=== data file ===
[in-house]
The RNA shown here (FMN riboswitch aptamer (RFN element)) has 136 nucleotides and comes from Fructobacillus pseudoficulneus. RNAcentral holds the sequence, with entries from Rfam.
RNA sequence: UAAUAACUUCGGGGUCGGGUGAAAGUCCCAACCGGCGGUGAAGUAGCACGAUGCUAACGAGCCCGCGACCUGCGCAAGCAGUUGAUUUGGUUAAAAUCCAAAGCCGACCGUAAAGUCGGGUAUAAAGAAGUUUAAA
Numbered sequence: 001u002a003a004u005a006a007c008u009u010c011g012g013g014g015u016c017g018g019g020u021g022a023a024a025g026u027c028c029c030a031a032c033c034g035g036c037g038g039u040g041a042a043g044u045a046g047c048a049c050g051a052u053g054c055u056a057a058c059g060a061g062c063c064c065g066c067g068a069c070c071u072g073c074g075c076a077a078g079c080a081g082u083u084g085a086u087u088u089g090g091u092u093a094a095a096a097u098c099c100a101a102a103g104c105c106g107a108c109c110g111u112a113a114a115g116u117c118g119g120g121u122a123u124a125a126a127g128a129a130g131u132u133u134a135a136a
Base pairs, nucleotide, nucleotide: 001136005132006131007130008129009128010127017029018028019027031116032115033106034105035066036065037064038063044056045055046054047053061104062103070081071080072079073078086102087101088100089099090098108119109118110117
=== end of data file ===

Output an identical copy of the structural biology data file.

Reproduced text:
[in-house]
The RNA shown here (FMN riboswitch aptamer (RFN element)) has 136 nucleotides and comes from Fructobacillus pseudoficulneus. RNAcentral holds the sequence, with entries from Rfam.
RNA sequence: UAAUAACUUCGGGGUCGGGUGAAAGUCCCAACCGGCGGUGAAGUAGCACGAUGCUAACGAGCCCGCGACCUGCGCAAGCAGUUGAUUUGGUUAAAAUCCAAAGCCGACCGUAAAGUCGGGUAUAAAGAAGUUUAAA
Numbered sequence: 001u002a003a004u005a006a007c008u009u010c011g012g013g014g015u016c017g018g019g020u021g022a023a024a025g026u027c028c029c030a031a032c033c034g035g036c037g038g039u040g041a042a043g044u045a046g047c048a049c050g051a052u053g054c055u056a057a058c059g060a061g062c063c064c065g066c067g068a069c070c071u072g073c074g075c076a077a078g079c080a081g082u083u084g085a086u087u088u089g090g091u092u093a094a095a096a097u098c099c100a101a102a103g104c105c106g107a108c109c110g111u112a113a114a115g116u117c118g119g120g121u122a123u124a125a126a127g128a129a130g131u132u133u134a135a136a
Base pairs, nucleotide, nucleotide: 001136005132006131007130008129009128010127017029018028019027031116032115033106034105035066036065037064038063044056045055046054047053061104062103070081071080072079073078086102087101088100089099090098108119109118110117